LONDON, ON – Led by Lawson Health Research Institute, the first large-scale Canadian clinical trial using personalized lifestyle intervention delivered at home to help older adults with mild cognitive impairment is getting underway with support from a Weston Foundation grant of $1.5 million.

Mild cognitive impairment is an intermediate stage between the expected cognitive decline of normal aging and the more serious decline of dementia. There is growing evidence that modifying lifestyle and enhancing of physical activity, stimulating cognitive training and addressing cardiovascular factors could delay or prevent the decline to dementia.

Part of the Canadian Consortium on Neurodegeneration in Aging (CCNA), the SYNERGIC-2 trial will provide virtual, at-home interventions to 550 study participants with Mild Cognitive Impairment (MCI), including personalized one-on-one coaching, to help make lifestyle and behavioural changes. This trial builds upon the successful SYNERGIC 1 trial that was using face-to face interventions of exercise and cognitive training to improve cognition, now we are expanding it by delivering these interventions remotely using digital technology.

These interventions will target five areas including physical exercise, cognitive training, diet recommendations, sleep interventions and vascular risk factor management, with the goal of enhancing health and maintaining independence for individuals at risk for developing dementia.

“There are important risk factors related to exercise, diet, sleep and socialization,” says Dr. Manuel Montero-Odasso, Lawson Scientist and Geriatrician at Parkwood Institute, a part of St. Joseph’s Health Care London. “If we can make the brain a little healthier with multiple lifestyle interventions, we may be able to delay or even prevent dementia.”  Dr. Montero-Odasso is also a Professor and Faculty Scholar with the Department of Medicine and the Department of Epidemiology and Biostatistics at Western University, and CCNA Team Leader.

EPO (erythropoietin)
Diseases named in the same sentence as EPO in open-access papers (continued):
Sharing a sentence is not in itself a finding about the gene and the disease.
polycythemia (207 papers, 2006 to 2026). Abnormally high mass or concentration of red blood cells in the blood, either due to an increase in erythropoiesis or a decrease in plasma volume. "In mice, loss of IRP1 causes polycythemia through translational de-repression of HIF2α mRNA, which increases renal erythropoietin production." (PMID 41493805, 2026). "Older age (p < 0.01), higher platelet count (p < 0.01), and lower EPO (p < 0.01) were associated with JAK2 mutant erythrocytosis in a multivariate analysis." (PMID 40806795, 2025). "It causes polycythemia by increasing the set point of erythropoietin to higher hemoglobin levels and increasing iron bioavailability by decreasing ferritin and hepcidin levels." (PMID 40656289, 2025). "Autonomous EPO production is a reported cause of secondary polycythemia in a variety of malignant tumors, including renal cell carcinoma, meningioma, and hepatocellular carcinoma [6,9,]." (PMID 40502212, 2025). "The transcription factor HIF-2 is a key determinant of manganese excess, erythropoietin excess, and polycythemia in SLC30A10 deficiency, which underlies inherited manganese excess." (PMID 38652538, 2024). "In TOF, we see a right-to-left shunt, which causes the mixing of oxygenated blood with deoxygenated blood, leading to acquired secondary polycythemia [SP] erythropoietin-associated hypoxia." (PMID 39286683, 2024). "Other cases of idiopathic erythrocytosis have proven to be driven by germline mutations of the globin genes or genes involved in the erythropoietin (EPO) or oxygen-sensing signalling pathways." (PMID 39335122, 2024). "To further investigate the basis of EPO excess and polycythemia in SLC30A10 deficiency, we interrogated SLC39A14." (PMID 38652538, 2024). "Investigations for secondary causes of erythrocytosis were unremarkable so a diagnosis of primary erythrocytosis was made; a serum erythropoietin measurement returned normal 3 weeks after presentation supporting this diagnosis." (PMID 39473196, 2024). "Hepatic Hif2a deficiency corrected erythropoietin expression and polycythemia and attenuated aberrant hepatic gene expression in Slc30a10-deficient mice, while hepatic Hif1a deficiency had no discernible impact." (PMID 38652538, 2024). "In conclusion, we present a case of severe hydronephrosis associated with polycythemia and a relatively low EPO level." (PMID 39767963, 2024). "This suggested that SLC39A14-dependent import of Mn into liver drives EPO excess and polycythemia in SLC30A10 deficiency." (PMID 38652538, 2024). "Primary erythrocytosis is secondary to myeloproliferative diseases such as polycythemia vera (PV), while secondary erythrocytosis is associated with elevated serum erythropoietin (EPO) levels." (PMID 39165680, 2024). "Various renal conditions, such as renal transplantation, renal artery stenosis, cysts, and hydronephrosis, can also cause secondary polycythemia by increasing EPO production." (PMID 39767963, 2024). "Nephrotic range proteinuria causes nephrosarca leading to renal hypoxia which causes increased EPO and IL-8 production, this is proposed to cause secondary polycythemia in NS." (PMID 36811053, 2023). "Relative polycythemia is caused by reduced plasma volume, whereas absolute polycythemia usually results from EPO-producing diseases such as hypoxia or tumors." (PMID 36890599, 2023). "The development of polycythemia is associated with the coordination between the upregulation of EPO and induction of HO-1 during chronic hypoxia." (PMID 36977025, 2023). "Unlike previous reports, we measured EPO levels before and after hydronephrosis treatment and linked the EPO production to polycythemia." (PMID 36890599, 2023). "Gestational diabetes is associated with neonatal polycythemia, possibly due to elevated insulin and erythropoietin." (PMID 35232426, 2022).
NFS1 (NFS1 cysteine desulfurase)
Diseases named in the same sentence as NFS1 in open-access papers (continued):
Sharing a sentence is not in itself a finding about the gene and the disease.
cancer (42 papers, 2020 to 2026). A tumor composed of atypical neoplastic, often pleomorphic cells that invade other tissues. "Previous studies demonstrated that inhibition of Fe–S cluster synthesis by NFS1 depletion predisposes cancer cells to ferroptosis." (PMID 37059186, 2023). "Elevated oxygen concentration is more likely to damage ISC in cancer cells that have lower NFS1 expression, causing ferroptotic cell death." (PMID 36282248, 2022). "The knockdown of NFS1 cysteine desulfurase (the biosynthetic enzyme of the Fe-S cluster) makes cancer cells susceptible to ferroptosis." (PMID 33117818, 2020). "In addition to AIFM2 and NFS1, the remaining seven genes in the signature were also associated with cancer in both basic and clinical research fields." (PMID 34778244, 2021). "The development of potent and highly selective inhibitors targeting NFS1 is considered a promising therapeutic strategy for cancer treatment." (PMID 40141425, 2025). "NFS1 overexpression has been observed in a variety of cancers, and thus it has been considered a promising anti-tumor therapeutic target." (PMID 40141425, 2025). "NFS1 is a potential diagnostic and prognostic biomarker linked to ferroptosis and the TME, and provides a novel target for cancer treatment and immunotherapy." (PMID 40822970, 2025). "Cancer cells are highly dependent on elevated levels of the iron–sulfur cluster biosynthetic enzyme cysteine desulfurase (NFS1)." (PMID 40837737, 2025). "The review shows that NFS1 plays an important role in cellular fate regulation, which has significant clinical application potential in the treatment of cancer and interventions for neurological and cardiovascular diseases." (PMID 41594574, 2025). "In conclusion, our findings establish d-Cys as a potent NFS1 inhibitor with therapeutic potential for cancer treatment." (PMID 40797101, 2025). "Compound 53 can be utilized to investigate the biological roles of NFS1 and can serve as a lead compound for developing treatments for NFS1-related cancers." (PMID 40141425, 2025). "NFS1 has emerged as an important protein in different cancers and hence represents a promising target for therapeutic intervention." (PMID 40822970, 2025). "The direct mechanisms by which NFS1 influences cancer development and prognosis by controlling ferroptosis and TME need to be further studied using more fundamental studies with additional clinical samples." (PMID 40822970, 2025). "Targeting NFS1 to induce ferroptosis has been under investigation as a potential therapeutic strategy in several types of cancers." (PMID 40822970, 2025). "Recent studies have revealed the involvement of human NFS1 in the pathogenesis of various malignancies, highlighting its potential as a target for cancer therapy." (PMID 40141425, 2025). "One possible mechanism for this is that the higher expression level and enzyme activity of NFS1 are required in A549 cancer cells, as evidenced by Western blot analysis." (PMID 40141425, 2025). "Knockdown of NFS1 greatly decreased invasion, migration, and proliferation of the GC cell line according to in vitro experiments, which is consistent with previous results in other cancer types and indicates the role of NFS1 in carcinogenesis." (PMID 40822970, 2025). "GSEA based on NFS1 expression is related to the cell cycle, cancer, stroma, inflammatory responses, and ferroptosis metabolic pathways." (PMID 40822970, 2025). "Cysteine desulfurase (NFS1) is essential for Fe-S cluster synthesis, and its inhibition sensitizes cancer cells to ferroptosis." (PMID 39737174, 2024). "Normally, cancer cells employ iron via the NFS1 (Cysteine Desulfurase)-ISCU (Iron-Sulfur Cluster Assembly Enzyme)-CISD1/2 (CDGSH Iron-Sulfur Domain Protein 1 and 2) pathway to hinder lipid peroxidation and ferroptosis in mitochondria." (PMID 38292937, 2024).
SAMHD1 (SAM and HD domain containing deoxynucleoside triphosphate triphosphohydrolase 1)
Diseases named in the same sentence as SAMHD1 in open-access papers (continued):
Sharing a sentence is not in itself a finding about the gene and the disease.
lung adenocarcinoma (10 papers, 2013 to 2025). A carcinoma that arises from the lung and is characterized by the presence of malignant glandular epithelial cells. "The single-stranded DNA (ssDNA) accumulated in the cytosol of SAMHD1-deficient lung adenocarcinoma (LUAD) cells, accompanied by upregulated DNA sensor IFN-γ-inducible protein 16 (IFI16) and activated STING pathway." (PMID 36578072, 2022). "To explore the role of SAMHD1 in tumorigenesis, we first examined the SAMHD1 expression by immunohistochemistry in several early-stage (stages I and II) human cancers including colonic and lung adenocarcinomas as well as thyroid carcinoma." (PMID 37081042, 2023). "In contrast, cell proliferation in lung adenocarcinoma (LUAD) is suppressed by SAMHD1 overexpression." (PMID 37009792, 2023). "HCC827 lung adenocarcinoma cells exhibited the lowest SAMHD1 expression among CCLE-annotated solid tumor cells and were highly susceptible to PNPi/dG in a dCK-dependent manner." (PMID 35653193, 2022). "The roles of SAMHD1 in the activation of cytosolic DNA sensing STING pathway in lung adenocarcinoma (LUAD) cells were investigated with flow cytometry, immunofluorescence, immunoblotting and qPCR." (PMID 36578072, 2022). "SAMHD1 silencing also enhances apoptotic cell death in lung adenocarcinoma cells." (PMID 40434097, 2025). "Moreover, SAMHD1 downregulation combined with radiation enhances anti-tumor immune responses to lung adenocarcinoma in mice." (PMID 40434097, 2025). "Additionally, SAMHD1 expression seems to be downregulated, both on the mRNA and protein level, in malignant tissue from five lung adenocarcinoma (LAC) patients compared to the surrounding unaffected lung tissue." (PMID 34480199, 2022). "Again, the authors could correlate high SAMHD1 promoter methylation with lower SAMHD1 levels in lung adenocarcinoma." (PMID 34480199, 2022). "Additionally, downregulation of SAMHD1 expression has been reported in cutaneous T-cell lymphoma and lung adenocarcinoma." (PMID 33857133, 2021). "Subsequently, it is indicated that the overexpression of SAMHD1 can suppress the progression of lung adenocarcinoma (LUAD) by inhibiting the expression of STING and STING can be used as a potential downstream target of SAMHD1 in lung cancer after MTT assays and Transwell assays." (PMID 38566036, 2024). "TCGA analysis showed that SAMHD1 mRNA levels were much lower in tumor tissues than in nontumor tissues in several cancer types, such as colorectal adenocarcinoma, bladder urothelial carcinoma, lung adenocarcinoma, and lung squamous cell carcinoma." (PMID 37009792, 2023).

The year-long study includes 35 researchers from across Canada to recruit a diverse population of older adults with MCI across 10 Canadian cities. They are currently looking for participants ages 60-85 with MCI and additional dementia risk factors from across Canada.

Importantly, we have created a digital platform to deliver these interventions at home with an effective coaching strategies that will help to overcome barriers for lifestyle interventions, like difficulty to access to intervention sites, lack of time to attend to gym sessions, or in rural/remote areas

“There are many Canadians who are at high risk of developing dementia, based on their family history and genetics,” explains Dr. Howard Chertkow, Chair of Cognitive Neurology and Innovation at Baycrest Health Sciences, Scientific Director at CCNA and a co-investigator on the study. “Other risk factors include having high blood pressure, diabetes, lack of physical activity, poor diet, among others. We have seen that we can reduce the risk of getting dementia if we can get people to improve their lifestyles in multiple ways.”

Those interested in taking part in the study can contact: [email protected] for additional details.

The study is part of a global initiative known as World-Wide FINGERS, an interdisciplinary network working on the prevention of cognitive impairment and dementia.

SYNERGIC-2 Trial Video Summary

If you are interested in joining the SYNERGIC-2 Trial, please contact us ASAP!!